Please find the next blog in our monthly series that provides timely market data as well as perspectives on the current state of the economy and the global financial markets.
The month of May brought the withdrawal of the US from the Iran Nuclear agreement, the end of the exemption on steel and aluminum tariffs for key US allies, and no noticeable progress on a revision to the North American Free Trade Agreement (NAFTA). After a series of on-again / off-again communications, the leaders of the US and North Korea now appear set to meet in Singapore on June 12. Italian political strife emerged as the most stirring risk-off test for markets, as the country worked to put together a new government led by Eurosceptic parties.
The Federal Open Market Committee (FOMC) met during the first two days of May but unanimously voted not to increase rates. Expectations are for another 25 bps hike at the June meeting, which will include a press conference and updates to economic projections. Implied rates are vacillating between one and two additional hikes in the second half of the year. Core PCE, the FOMC’s preferred measure of inflation, has risen 1.8% over the past 12-months.
The first revision of 1Q-18 GDP lowered it from 2.3% to 2.2%. Expectations are that with lower inventory investment during the quarter and a likely increase in consumer purchases, there will be an increase for 2Q-18, perhaps to well-above 3%.
The unemployment rate dropped to 3.8%, a second consecutive drop after being stuck at 4.1% for six consecutive months. This was not completely unexpected, as the FOMC had projected unemployment to continue to dip. Wages surprised modestly to the upside, with an increase of 2.7% year-over-year as US economic slack continues to diminish.
In China, the measure of manufacturing by Caixin-Market met expectations, staying at 51.1 in May, remaining expansionary. The Service Purchasing Managers Index (PMI) also stayed constant at 52.9. Of note, the European Union has joined the US at the World Trade Organization in a trade dispute against China in a fight over intellectual property.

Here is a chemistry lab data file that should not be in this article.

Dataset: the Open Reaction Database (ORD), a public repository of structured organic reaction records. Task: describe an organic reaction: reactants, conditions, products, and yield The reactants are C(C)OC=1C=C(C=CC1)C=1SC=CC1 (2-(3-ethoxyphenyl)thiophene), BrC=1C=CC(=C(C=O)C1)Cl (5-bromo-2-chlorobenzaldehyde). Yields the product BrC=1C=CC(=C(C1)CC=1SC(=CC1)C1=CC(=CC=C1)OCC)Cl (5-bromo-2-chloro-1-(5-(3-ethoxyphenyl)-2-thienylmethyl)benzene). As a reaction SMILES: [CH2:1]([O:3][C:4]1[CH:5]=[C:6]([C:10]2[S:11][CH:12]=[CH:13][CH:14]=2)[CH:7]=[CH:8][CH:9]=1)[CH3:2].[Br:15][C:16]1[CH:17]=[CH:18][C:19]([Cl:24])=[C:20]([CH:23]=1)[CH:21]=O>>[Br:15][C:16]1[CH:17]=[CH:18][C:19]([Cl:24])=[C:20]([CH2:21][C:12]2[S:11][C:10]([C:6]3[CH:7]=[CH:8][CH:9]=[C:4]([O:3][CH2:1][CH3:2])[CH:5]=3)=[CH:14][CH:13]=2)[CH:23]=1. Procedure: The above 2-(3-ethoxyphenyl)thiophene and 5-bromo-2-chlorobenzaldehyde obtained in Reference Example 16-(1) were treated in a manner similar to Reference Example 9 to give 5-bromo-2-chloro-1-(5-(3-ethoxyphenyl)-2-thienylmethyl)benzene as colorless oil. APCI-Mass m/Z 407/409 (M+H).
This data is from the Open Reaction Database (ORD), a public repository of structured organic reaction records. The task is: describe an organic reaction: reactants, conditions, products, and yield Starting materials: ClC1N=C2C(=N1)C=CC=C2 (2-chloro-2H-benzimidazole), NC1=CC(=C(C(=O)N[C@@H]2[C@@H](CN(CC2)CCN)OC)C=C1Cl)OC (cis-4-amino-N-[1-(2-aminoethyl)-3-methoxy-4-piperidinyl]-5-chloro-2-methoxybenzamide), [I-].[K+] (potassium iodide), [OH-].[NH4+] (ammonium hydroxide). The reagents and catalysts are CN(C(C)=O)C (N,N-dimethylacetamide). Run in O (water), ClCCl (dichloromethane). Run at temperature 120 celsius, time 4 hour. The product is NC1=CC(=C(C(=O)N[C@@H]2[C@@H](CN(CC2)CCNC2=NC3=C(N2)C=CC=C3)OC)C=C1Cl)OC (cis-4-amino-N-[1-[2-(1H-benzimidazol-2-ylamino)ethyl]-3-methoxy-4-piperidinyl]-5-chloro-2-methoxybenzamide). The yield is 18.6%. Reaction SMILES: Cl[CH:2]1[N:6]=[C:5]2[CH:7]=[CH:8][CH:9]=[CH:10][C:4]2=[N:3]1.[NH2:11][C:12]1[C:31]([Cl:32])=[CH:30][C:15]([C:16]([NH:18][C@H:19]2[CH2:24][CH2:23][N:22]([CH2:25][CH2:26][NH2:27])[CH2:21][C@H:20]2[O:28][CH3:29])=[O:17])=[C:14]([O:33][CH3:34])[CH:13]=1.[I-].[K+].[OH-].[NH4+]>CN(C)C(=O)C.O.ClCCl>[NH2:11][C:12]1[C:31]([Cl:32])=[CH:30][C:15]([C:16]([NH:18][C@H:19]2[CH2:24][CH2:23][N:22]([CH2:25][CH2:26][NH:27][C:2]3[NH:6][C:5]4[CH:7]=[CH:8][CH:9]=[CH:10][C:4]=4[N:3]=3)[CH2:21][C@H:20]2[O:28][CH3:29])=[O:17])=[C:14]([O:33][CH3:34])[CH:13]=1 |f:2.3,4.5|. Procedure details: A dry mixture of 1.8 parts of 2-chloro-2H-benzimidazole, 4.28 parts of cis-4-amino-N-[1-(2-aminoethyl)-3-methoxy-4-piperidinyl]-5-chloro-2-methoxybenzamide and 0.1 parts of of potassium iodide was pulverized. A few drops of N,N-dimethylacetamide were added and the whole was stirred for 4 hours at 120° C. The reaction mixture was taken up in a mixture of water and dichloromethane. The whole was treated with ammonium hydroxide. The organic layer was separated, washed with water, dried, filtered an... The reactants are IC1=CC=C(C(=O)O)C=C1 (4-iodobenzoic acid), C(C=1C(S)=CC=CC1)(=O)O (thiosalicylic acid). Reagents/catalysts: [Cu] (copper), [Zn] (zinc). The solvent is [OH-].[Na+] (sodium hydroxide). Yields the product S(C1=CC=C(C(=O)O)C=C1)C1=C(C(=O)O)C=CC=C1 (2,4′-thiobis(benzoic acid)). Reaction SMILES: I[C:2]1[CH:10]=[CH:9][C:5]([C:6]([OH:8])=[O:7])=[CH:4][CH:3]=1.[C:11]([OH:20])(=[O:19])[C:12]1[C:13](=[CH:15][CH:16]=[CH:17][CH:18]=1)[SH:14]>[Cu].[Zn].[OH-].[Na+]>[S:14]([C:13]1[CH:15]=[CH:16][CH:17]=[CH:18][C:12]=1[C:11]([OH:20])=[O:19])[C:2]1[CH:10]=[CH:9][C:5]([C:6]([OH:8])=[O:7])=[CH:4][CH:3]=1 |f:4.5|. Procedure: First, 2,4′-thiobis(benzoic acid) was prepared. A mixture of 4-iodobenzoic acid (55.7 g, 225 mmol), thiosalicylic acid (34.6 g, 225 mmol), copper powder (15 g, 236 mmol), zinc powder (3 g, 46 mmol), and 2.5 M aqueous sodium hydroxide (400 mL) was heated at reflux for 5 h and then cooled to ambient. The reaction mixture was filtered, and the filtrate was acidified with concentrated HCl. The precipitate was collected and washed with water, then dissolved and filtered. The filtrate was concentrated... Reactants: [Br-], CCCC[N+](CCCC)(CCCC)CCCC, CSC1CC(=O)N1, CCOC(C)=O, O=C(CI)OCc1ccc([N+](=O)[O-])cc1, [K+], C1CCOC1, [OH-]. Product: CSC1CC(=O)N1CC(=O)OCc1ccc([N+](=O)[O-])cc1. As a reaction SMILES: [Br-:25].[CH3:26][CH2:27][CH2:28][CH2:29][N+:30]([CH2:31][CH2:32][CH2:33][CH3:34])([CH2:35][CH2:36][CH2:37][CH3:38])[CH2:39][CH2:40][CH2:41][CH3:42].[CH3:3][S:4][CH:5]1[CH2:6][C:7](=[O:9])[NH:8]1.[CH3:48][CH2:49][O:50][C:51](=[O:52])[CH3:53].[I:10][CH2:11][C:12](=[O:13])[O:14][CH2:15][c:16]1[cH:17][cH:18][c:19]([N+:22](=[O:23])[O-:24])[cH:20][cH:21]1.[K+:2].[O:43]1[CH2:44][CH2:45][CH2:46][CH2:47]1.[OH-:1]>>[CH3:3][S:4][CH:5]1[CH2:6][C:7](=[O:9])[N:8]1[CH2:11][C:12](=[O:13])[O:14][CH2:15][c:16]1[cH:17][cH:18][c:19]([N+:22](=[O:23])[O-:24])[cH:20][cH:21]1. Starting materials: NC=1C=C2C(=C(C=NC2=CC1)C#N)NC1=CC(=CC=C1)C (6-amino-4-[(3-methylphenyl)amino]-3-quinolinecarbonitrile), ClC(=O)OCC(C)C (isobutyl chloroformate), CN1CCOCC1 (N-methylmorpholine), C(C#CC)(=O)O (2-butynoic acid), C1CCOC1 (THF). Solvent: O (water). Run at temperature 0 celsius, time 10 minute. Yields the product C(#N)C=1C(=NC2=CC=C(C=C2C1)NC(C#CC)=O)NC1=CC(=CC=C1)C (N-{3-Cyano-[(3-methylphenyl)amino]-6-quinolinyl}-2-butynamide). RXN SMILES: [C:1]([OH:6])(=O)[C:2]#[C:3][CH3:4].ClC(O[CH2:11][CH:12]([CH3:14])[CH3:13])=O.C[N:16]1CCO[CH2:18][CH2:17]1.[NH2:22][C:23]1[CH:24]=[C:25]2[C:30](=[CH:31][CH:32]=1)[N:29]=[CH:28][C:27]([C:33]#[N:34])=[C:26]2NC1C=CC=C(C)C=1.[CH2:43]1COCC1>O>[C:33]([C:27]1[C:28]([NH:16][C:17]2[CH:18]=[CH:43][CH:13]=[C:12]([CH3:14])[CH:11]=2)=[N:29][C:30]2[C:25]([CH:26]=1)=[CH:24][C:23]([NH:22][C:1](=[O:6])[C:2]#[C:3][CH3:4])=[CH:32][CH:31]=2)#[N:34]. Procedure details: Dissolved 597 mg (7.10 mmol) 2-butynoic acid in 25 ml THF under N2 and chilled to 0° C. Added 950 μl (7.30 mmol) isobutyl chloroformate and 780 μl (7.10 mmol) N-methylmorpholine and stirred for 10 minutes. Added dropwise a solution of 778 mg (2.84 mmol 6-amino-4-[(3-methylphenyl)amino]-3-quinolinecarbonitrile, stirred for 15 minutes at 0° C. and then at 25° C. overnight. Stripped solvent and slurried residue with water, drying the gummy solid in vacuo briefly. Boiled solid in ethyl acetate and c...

Domestic risk assets had a solid month, while the international markets, both developed and emerging, declined and are negative for the year. Large domestic stocks, as represented by the S&P 500, were up +2.4% for the month, restoring returns into positive territory for the year. Technology was far and away the top sector at +7.1%, while Telecom brought up the rear, down another -2.3%. Ongoing weakness was also shown in Consumer Staples and Utilities at -1.8% and -1.7%, respectively. Healthcare was flat for the month and is down slightly for the year at -0.5%.
Small cap stocks rallied significantly, up +6.1% for May and reaching +6.9% for the year. The category’s more domestically-oriented nature benefits amid trade uncertainty, with M&A also being supportive. Growth and value were both solid, with growth outperforming only marginally. For the year, growth has outperformed value by +4.0%.
In the broad international developed markets, the MSCI EAFE index was down -2.1% in May. Among the various regions, the Eurozone was down -3.1% given weakness in peripheral countries, while Pacific Ex Japan was up +0.3%. The MSCI Emerging Markets index was down -3.5% for the month, taking the asset class to negative territory for the year at -2.5%. The US dollar strengthened consistently throughout the month, detracting from overseas returns.